The last sentence of this book is "They shook hands and said goodbye, and Roy watched [Kyle] stride nonchalantly along Broad Street and disappear around a corner." I know that Grisham intended for this to be such a badass moment, but I felt like the unfinished continuance of that sentence should be "where he was then shot." No one is that stupid. Kyle is a Yale graduate. A lawyer! Was terrified of these people a few chapters ago! It's like Grisham wrote up to page 415, had an aneurysm, and went back to finish it off without rereading.

This book is not not terrible. But I can't give it the one star that it probably deserves. I laughed a lot. I craved pizza at the appropriate moments. It served its purpose. Bravo, John Grisham.
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Reading Progress

11/21/2010 page 41
9.0% "My dad just called me a book snob. I showed him what I'm currently reading. Point somehow still not made?"
11/30/2010 page 265
61.0% "Started out sort of bad, became not so bad, and now we're deep into bad again. Deeper. John Grisham, trotting out every stereotype in place of characterization! The lesbian has a hardass female lawyer named "Mike". The Hispanic character is an ex-gang member helping a rich white frat boy kick his alcohol addiction. Wonderful."
12/01/2010 page 350
81.0% "The goofy attempts at characterization have stopped and the action has started. Enjoying that! Except now I have to go to work instead of finishing it like I'd like to, boo."
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Comments (showing 1-8 of 8) (8 new)

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message 1: by Zach (new)

Zach I never would have pegged you for a Grisham reader Rachel! I've never read anything by him but I loved the movie A Time to Kill. Highly recommended!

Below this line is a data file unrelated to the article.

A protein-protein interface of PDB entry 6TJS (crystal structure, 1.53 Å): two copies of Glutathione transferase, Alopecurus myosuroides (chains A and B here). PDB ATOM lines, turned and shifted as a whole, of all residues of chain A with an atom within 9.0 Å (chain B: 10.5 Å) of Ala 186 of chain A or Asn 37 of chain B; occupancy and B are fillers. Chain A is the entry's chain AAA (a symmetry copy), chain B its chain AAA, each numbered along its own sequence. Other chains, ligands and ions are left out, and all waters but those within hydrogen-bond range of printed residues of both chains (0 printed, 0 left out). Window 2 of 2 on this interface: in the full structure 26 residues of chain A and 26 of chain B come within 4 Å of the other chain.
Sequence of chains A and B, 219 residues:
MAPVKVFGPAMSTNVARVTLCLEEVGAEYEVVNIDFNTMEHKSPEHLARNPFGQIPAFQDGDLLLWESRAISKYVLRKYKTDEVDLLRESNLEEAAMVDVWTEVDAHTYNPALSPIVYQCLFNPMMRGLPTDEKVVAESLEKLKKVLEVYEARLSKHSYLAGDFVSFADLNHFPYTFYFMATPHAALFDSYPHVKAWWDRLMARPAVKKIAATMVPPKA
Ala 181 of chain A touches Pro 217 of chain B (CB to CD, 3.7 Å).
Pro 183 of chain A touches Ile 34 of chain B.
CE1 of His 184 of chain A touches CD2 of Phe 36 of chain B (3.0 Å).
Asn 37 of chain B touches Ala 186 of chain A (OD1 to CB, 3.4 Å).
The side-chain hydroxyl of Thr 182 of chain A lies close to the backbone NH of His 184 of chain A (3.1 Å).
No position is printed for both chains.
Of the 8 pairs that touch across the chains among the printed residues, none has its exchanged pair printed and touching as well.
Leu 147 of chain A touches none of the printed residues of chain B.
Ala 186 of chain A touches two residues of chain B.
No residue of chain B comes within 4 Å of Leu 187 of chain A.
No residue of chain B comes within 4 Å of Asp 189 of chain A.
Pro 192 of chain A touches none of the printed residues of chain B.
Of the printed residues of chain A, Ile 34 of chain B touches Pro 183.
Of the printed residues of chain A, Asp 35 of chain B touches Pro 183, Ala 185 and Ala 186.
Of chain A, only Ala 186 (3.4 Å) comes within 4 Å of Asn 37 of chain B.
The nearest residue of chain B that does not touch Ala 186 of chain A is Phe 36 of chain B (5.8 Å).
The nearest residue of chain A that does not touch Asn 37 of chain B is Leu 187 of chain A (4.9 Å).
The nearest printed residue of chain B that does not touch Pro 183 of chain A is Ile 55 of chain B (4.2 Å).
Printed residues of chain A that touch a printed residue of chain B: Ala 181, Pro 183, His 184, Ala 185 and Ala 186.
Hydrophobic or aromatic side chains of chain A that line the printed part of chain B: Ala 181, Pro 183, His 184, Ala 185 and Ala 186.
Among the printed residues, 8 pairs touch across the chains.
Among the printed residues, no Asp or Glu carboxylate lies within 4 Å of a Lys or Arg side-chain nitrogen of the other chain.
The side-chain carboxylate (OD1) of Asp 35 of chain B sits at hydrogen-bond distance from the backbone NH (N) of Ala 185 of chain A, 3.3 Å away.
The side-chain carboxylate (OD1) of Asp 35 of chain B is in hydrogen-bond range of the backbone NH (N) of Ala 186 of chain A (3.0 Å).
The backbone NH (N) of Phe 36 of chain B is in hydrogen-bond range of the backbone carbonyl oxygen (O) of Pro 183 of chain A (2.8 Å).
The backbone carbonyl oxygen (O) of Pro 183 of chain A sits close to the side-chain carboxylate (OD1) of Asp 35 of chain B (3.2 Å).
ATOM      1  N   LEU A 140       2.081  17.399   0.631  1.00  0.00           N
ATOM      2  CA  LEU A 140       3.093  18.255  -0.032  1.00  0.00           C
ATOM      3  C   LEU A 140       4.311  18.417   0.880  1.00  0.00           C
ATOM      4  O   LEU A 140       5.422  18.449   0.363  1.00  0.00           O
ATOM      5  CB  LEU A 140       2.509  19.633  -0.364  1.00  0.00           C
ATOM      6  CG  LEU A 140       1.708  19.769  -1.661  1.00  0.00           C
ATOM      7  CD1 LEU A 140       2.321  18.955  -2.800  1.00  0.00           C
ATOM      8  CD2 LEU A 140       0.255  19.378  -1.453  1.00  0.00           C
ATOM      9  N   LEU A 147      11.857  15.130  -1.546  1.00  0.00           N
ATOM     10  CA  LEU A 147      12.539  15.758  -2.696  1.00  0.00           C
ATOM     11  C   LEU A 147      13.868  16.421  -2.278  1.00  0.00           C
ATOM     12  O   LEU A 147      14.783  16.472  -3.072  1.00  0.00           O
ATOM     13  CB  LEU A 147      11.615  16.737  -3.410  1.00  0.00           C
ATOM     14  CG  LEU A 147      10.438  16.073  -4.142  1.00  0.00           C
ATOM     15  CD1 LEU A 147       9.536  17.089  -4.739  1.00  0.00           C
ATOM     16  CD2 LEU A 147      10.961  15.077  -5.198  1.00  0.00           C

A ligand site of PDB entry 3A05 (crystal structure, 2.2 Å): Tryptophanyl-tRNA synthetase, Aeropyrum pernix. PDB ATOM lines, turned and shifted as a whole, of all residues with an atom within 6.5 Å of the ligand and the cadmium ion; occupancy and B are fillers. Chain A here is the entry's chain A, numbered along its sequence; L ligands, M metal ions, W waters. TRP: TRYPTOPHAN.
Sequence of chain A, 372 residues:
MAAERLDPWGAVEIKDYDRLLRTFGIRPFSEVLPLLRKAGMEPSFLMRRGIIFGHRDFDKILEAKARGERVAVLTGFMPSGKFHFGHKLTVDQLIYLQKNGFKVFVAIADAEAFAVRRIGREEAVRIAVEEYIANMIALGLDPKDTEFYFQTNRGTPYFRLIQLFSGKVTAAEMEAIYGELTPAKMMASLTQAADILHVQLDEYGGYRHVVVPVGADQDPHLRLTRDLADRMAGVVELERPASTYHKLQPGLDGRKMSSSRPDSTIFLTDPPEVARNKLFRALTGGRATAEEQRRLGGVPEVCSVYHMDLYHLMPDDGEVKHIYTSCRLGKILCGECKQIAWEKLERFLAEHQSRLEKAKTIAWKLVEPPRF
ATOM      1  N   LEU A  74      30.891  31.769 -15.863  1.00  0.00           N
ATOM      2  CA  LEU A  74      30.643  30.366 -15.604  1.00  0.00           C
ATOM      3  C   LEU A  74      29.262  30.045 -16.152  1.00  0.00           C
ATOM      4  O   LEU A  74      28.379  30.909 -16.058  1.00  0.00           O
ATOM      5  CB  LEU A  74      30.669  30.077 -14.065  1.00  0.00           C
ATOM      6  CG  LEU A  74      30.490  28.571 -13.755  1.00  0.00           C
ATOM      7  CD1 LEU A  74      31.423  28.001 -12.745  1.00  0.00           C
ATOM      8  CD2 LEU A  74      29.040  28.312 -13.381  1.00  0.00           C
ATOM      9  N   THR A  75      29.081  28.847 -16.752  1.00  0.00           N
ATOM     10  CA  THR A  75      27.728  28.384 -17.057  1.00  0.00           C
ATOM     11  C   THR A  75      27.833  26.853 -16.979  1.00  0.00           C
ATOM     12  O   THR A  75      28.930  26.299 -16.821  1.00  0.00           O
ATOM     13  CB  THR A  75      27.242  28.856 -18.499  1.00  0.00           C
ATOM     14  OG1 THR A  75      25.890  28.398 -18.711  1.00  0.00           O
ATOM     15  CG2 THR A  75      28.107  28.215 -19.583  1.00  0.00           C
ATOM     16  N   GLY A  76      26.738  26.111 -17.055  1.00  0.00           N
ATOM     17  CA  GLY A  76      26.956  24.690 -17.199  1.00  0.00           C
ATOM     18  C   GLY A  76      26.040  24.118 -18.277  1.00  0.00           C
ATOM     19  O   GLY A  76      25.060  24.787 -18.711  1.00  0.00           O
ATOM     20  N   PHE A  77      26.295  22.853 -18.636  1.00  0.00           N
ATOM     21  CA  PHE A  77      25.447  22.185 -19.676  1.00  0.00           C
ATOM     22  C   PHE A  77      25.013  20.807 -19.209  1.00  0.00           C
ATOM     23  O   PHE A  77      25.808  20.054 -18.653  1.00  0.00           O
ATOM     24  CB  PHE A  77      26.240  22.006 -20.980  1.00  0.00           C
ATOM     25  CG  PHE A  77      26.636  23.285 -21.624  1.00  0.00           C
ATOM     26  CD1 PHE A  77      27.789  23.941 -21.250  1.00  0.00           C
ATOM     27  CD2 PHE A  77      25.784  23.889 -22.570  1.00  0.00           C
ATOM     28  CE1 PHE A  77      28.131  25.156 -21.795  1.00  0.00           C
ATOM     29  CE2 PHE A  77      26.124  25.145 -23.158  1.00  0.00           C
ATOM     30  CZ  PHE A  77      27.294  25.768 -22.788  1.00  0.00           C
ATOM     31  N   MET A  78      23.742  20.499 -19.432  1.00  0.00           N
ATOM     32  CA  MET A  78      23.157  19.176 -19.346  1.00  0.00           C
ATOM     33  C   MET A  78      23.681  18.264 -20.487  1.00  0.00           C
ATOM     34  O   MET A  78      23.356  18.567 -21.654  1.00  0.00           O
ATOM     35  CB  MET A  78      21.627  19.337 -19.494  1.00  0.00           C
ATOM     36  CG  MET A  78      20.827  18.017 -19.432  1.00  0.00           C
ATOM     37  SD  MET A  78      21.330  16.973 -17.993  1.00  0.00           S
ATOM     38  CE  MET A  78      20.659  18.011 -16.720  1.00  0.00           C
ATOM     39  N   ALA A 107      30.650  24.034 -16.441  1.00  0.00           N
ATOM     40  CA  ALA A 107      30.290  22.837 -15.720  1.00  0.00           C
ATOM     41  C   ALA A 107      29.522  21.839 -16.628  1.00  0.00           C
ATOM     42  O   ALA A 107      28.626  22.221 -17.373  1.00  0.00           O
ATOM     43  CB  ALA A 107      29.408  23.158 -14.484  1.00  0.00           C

message 2: by rachel (last edited Nov 21, 2010 07:31PM) (new) - rated it 2 stars

rachel I haven't read anything of his since I was in jr high, but back then I did read and enjoy quite a few -- The Client, The Firm, and The Chamber especially. I said this to my dad, but it's all about expectations. I know I'm not going to be blown away by characterization or realism but I think I will probably be entertained?

I also like Jeffrey Deaver and Patricia Cornwell. Well, their older books at least.

EDITED: Oh, in case you're thinking of reading any Grisham, I would NOT recommend The Runaway Jury. That's the one that I started reading when it was relatively new and it was so terrible I couldn't continue about 1/4 of the way in.


message 3: by Zach (new)

Zach I'll keep that in mind. I've always wanted to read A Time to Kill & see how much it's like the movie. I almost started A Maiden's Grave by Deaver. Have you read it?


rachel I haven't yet. With Deaver, I've just read the Lincoln Rhyme series up through about The Vanished Man & would recommend if you like forensic or police procedural sorts of books.


message 5: by Melissa (new)

Melissa "Where he was then shot." Hilarious.


message 6: by Mariel (new)

Mariel This review is great. I haven't touched a Grisham since the early '90s. Don't think that is going to change.


rachel Yeah, reading this tempted me to go back and read a Grisham "classic" to see if it was this bad all along. It probably wasn't. One would hope.


message 8: by Dorothy (new)

Dorothy The only Grisham book I've ever read was "The Painted House" which I enjoyed quite a lot. I've seen one or two of the movies based on his books and enjoyed them, but somehow I've just never been able to get interested in reading his formulaic thrillers. Reading your review sort of confirms me in that lack of interest.